This lot earned their places
I did the stadium tour at Ashburton Grove on Saturday. The highlight was, for me, going in to the Arsenal changing room. I had been in the away one before, when I played at the ground, but getting in to the inner sanctum of Arsene's team was a first.
There were more than a few disappointments to be had on the day, as large parts of the tour were closed off. We could not walk up the tunnel, go on to the pitch side area, or sit in the Arsenal dugout (walking out of the players tunnel is the main attraction as far as I'm concerned). Again, I had done these things before, but my six-year-old had not been in those areas of the ground. The seriously posh Diamond Club was also out of bounds on the day. I found all of this especially annoying as I had postponed our visit by a week as the Arsenal website had indicated the tour was reduced. It made no mention that this week would also see the route truncated in any way. All in all that made it a bit of a disappointment, and I will be writing to Arsenal to indicate my displeasure at yet another oversight on their part.
There was one moment of light relief to be had on the tour (before I finally labour towards the actual point of this post). The new tour involves you being "guided" through the stadium via a headset with commentary from Bob Wilson. When you enter the home changing room Bob instructs you to sit down, before pointing out the various features in front of you. He then draws your attention to a whiteboard, with a football pitch etched on to it. The following quote then comes from Bob; "You might think that this is where the players see all the tactics for the game ahead, but it may surprise you to know that this board has hardly ever been used." Really, Bob? You don't say! Now that is schadenfreude of the very best order, and I suspect Bob (and whoever wrote the script) knew exactly what most Gooners would be thinking when they heard it. It certainly made me smile.
Finally, on to the point I want to make. When you walk in to the "players entrance" area you are met with a number of large, framed photographs of great Arsenal moments. It seems, from the commentary, that an image of the Invincibles team has been replaced by a "49-game unbeaten run" montage. However, there is room for a large photo of this years squad. Why? I don't understand why, in amongst all this glory from the past, there is a picture of a group of players that have achieved nothing. When you then go down the corridor that leads towards the changing rooms and tunnel things get progressively worse. On the walls on either side, at about head height, are a series of photos. The timeline begins in the 1930s with Chapman's all-conquering players and their trophies. We move on down the corridor and find time moving on through Allison's 30s team and Whittaker's team of the 40s and 50s, Bertie Mee's Double team, Terry Neill's late 70s Cup sides, and George Graham's team. Eventually we reach Arsene's great sides of the past. However, this is not where this gallery stops. For some reason, almost half of the corridor is taken up with pictures of the current side. Arshavin is in at least three of them. There is one of Lansbury celebrating his Carling Cup goal at Spurs. Jack Wilshere is a regular face staring back at you from the wall. There is even a picture of the team lining up for last seasons Carling Cup game with Shrewsbury Town! As you enter the corridor, Bob Wilson tells you on the commentary that the players are very aware of the pictures that adorn this corridor, and of the history involved. Given that they are actually in half of them I find that hard to believe. How can this group of players, who have achieved nothing for Arsenal, be given the honour of being pictured alongside the greats from the past? They should be anonymous figures until such time as they actually win something.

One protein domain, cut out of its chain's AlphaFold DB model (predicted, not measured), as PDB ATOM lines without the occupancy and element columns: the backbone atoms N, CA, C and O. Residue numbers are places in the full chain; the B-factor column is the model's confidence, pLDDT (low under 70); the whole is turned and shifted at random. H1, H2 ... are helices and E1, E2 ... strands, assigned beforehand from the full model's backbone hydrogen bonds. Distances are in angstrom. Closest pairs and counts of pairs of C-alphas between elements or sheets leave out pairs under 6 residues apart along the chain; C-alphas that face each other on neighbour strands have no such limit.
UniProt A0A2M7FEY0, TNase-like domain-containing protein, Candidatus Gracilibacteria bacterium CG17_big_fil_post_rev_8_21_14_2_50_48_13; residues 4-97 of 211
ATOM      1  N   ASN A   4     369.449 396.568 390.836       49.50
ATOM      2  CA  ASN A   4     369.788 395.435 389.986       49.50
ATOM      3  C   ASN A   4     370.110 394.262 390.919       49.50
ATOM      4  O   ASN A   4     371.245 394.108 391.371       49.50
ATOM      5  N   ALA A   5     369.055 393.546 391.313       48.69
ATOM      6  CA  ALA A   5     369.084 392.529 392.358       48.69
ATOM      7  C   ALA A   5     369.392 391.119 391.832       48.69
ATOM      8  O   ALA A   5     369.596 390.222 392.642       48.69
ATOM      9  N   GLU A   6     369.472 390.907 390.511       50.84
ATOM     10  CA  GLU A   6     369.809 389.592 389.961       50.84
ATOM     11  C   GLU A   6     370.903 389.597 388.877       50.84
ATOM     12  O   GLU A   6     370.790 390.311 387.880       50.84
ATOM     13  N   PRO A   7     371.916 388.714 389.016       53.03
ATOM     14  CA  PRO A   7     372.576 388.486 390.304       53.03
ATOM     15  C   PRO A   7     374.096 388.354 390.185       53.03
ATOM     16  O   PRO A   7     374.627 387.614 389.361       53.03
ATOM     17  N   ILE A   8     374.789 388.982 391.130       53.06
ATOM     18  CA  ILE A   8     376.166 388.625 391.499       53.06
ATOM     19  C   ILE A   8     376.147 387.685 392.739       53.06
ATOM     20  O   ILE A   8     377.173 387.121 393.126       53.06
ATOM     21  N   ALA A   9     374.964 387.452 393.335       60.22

As far as I am concerned you should have to earn the right to have your picture on the wall, not just be given it in this way. There is a story that Frank McLintock and Don Howe tell with regards to the walls of Highbury back in the late 1960s. As Captain, Frank had gone and spoken to Don and Bertie Mee on behalf of the team. The players had complained that they felt the weight of Arsenal history, and the pressure to achieve greatness, because everywhere they looked were pictures of the team from the 30s, 40s and early 50s. Howe and Mee told Frank that when his team won something, then the pictures would be taken down and replaced with the new legends. In short, the players of McLintock's era were given something to aspire to. The challenge was laid down to make yourself part of the glorious history of Arsenal. So, if the current team are already "immortalised" on the walls of the stadium, what exactly is there for them to aspire to? I find it all very annoying, but it is sadly symptomatic of the way this group have been given far too much, far too soon.